His hinges aren’t torsion hinges, he used a support in the corner to help lift and support the lid.

Ideally, I’d like to find torsion hinges in the shape of the ones he used.

View Joseph Jossem's profile

Joseph Jossem

492 posts in 2355 days

#7 posted 10-04-2012 04:31 AM

I make them with a pull out draw and lined with cedar.wood hinges and handles pictures on my website under tables and chests.pull out tray is good with one piece handle makes it look really cool.I think women like alot of organization the tray helps with that.??

View MadGerman's profile


41 posts in 2149 days

#8 posted 10-04-2012 04:40 AM


Do you have an extra piece between the hinge and the lid on your chest? If so, what’s that for? I thought these hinges were supposed to be mounted directly to the lid. I noticed that you notched out the back of the chest where you mounted the hinges. Was this so they would allow the lid to lay flush with the chest? If you didn’t cut out the back side, would the lid not have been flush, leaving a noticeable gap?

View TopamaxSurvivor's profile


18342 posts in 3762 days

#9 posted 10-04-2012 04:49 AM

How about a drawer across the bottom?

-- Bob in WW ~ "some old things are lovely, warm still with life ... of the forgotten men who made them." - D.H. Lawrence

View Arlin Eastman's profile

Arlin Eastman

4248 posts in 2647 days

#10 posted 10-04-2012 04:56 AM


If you wanted to make a lift out box all you have to do is prior to assy make a 1/4” slot 1/4 to 3/8” deep at the height of the box you want it at. Then make some 1/4” about 3/4” wide slats that can fit into the slots and glue them in.

That would hold quite abit of weight and look good too

-- It is always the right time, to do the right thing.

View Monte Pittman's profile

Monte Pittman

29673 posts in 2424 days

#11 posted 10-04-2012 10:34 AM

Topomax had my thought as well, put a thin drawer underneath for keepsakes.

-- Nature created it, I just assemble it.

View Monte Pittman's profile

Monte Pittman

29673 posts in 2424 days

#12 posted 10-04-2012 10:38 AM

Sorry, I see Joseph had it also!
Welcome to LJ’s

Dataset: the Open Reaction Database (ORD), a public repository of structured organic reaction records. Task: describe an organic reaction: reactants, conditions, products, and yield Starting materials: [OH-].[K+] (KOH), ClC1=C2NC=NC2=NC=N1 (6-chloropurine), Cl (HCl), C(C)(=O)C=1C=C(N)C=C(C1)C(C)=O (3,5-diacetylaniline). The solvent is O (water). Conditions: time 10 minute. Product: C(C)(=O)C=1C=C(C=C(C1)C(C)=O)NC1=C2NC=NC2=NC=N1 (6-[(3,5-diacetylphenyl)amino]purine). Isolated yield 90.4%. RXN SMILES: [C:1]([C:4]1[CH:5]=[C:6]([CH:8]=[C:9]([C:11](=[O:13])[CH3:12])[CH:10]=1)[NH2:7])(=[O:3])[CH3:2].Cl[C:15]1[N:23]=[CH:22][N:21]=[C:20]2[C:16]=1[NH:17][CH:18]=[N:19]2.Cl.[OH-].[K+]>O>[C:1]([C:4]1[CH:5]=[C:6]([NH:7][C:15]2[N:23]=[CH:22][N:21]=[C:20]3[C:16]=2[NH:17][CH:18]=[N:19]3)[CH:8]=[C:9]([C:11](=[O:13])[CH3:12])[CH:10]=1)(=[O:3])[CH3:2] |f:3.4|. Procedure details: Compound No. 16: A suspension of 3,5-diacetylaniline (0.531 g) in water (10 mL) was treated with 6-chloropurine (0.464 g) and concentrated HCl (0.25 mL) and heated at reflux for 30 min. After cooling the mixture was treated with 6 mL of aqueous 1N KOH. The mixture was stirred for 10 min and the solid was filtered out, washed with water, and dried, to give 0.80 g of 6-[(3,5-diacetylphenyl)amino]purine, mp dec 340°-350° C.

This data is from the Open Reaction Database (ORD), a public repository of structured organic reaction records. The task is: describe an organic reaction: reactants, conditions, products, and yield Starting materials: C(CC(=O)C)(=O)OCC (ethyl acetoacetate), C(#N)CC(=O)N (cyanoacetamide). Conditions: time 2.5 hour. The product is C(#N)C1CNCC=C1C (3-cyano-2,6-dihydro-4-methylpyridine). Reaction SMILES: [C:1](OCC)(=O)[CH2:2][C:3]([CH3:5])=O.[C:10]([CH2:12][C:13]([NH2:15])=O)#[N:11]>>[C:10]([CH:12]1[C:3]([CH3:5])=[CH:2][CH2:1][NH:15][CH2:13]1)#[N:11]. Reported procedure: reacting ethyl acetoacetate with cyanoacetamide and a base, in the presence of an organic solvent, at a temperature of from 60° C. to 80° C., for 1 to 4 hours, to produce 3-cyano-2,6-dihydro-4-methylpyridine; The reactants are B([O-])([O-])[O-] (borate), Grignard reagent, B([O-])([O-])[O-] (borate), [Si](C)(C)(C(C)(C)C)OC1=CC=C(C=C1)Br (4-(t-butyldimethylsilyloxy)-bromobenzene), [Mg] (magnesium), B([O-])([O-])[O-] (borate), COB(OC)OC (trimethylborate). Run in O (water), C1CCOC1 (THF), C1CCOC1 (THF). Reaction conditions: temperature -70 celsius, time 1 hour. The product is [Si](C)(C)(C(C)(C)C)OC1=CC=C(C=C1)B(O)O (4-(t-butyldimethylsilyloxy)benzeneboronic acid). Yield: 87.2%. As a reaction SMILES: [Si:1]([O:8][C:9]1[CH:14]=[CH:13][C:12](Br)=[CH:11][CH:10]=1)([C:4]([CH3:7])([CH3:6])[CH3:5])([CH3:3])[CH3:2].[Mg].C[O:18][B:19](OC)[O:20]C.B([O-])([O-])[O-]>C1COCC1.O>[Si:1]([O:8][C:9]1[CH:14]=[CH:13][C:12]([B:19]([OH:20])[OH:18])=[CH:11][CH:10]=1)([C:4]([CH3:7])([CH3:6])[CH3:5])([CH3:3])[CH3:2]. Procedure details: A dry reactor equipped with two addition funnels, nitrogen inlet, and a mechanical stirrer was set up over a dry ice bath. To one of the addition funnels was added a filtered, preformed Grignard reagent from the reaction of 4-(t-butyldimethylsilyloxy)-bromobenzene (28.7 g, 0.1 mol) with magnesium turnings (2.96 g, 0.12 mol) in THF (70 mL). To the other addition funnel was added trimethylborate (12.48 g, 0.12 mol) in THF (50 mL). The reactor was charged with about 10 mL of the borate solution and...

-- Nature created it, I just assemble it.

View IsaacH's profile


128 posts in 2183 days

#13 posted 10-04-2012 11:31 AM

False bottom seceret compartment?

Could also put a place in lid for a framed photo. Of course you’d have to find a mushy photo of the two of you to put in it.

-- Isaac- Decatur, GA - "Your woodworking....NOT machining parts for NASA!!!"

View MJCD's profile


543 posts in 2457 days

#14 posted 10-04-2012 03:47 PM


Good Eyes!

Yes, to both your questions – there is a spacer between the torsion hinge and the top: First, the spacer is glued to the top, which spreads the load evenly across the glued surface, not just the screw connections (which can strip-out). Also, if you screw into the carcass, it’s there forever, and if it fails for some reason, you have a series of holes in the heirloom piece. This is my idea, so if it’s a crazy one (overkill, ill-advised, ...), then I’m the one to blame. However, the Hinge Review on Rockler contained user comments about the supplied screws being too small for the loads.

The notch-out was to provide a flush closure – my daughter added the felt ’ corner feet’ last minute, which may have countered the thickness of the hinge base – over the span of 20” or so (depth of the cabinet), I’m not sure it matters. Also, if I were to do this again, I’d install 3 smaller – rated 40 lb – hinges, rather than the 2 large (60 lbs) ones. This would further reduce the loadings on the individual hinges.

From the pictures, you can see that I reinforced the corners with a triangular post (1” on the two mating sides)- runs full height – top to bottom on each corner. This provides significant racking strength to the corners, which are spline-joined, and softens the interior look. The cabinet is topped with a 1/4” cherry strip – this allows for both a flat, finished top edge, and a way to hide all of the visible joinery (spline joints and where the panels meet the rails).

Long answer, I hope it’s helpful.

-- Lead By Example; Make a Difference

View MadGerman's profile


41 posts in 2149 days

#15 posted 10-04-2012 05:39 PM

You guys are great. I’d love ot add a drawer to the bottom, but I’m afraid that’s a little out of my comfort zone at the moment. I’m going to go with a basic chest lined with cedar. However, I like the idea of incorporating a photo or frame in the lid. Very neat. I’ll also make another keepsake box she can keep in the chest as well. I made one for her last year, but she said it’s getting full, so she needs a new one.

On a personal note, I’m really liking the woodworking that I’ve done so far. My late father was a master woodworker as well as a master tool & die maker and machinst. He could make anything out of anything. I still have a lot of his tools, so when I make things or repair stuff around the house, I like having my hands on the very tools he used. R.I.P. Dad….